Bishop Anthony B. Taylor delivered this homily on Easter, April 21.
Accountability and responsibility are not the same thing. Accountability contains an element of external constraint — there is someone outside of us who has power over us and to whom we therefore must give account. For instance: God on Judgment Day.
Responsibility, on the other hand, responds to situations out of internalized values and so contains an element of freedom and accepts consequences. For instance: life in the Kingdom of God.
My sixth-grade teacher, Mrs. Fauchier, insisted I make my cursive letters like those of the Palmer Method she was teaching us. I told her I didn’t like all those loops and curls. She then applied external constraint, saying that she would hold me accountable and give me a bad grade if I didn’t write the way she wanted me to write.
But I chose freedom and took responsibility for my decision to do otherwise, telling her “you do what you need to do and I’ll do what I need to do.”
Now saying that to her face was not a smart move for a sixth grader and she did give me a D in penmanship. But it was worth it! No one cares that I got a D in penmanship in sixth grade. Indeed, these days many students are not even taught cursive writing at all! I was willing to accept this D as the price of freedom, as the consequence of asserting my own identity. Of course, another consequence is that some people today have difficulty reading my handwriting.
Easter is a drama of external constraint on the part of Jesus’ adversaries who want to hold him accountable, and freedom, internal motivation, on the part of Jesus. The religious authorities gave him an F in theology and the political authorities executed him as a threat to their hold on power.
Jesus accepted these consequences not only as the price of his freedom, but more importantly of ours. He knew that once dead, sin no longer has power over us and he had long since died to this world. The masters of this world can’t compel the dead to do anything. External temptations can no longer induce us to sin. And now he offers that same freedom to us.
Easter is the celebration of the fact that evil does not have the last word, freedom does. Our bodies can be crushed, but no force on earth and none in hell can take away our will. Our will, our internal motivation is ours. Indeed, death to self brings freedom already in this life. The grave could not hold Jesus’ body. His resurrection is conclusive proof that the light is more powerful than the darkness.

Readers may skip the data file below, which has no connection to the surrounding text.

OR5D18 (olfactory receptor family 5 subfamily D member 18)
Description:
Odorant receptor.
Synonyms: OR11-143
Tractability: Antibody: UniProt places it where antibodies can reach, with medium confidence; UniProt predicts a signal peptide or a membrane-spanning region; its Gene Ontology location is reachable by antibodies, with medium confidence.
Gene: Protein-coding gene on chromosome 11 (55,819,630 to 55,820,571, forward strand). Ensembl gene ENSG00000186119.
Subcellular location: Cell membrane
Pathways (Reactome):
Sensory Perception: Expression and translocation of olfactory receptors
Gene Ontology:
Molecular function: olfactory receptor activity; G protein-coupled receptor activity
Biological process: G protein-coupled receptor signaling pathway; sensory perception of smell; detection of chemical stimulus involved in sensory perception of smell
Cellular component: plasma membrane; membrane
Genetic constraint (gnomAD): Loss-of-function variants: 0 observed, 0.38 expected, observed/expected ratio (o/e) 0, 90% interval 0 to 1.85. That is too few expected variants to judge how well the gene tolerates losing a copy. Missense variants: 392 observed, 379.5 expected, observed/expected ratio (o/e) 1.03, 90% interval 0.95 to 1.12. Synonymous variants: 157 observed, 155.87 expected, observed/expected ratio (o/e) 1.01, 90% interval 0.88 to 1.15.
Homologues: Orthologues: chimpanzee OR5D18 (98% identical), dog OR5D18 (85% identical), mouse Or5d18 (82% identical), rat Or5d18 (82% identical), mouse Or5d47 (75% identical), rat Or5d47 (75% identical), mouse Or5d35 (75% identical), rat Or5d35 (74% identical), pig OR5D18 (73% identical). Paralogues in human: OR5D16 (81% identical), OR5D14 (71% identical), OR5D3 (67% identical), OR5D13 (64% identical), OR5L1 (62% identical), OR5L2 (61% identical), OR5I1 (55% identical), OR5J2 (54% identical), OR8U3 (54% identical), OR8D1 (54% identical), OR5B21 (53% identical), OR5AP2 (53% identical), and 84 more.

Easter is a day of baptisms and professions of faith. Often we miss the point that we are baptized into Jesus’ death. It is to the degree that we share in his death, that we will also share in his victory.
In baptism we die with Jesus sacramentally, and once dead, sin no longer has power over us. From this point forward, if we sin, it will not be because of external constraint and or because the devil made us do it. If we sin now, it will be because we freely chose to do so. And so we are not merely accountable for our actions as under the inflexible law of the Old Covenant, we are now responsible for our actions in the New Covenant of freedom which fulfills the Old.
Today we celebrate baptisms and renew our baptismal promises. Baptism achieves its full effect only when we transfer our allegiance from the enslaving disvalues of this world to the freedom of life in Christ. In dying to this world we say, in effect, “world, you do what you need to do and I’ll do what I need to do.” Like with Jesus, those in power who benefit from an evil status quo may flex their muscles, force us to accept some consequences, give us a D in civics, or maybe even an F — we see this in politics a lot these days.
But if we have died to this world, it has no more power over us and the things it can do are a small price to pay for freedom and life.
Today is Jesus’ day of victory. It can be our day of victory too. Those who are united with Jesus in likeness to his death will share in a like resurrection. This share in Jesus’ victory begins in this life for those who have been born again in baptism and live already the life of the Kingdom of God. And it continues in eternal life for those who share fully in Jesus’ victory.
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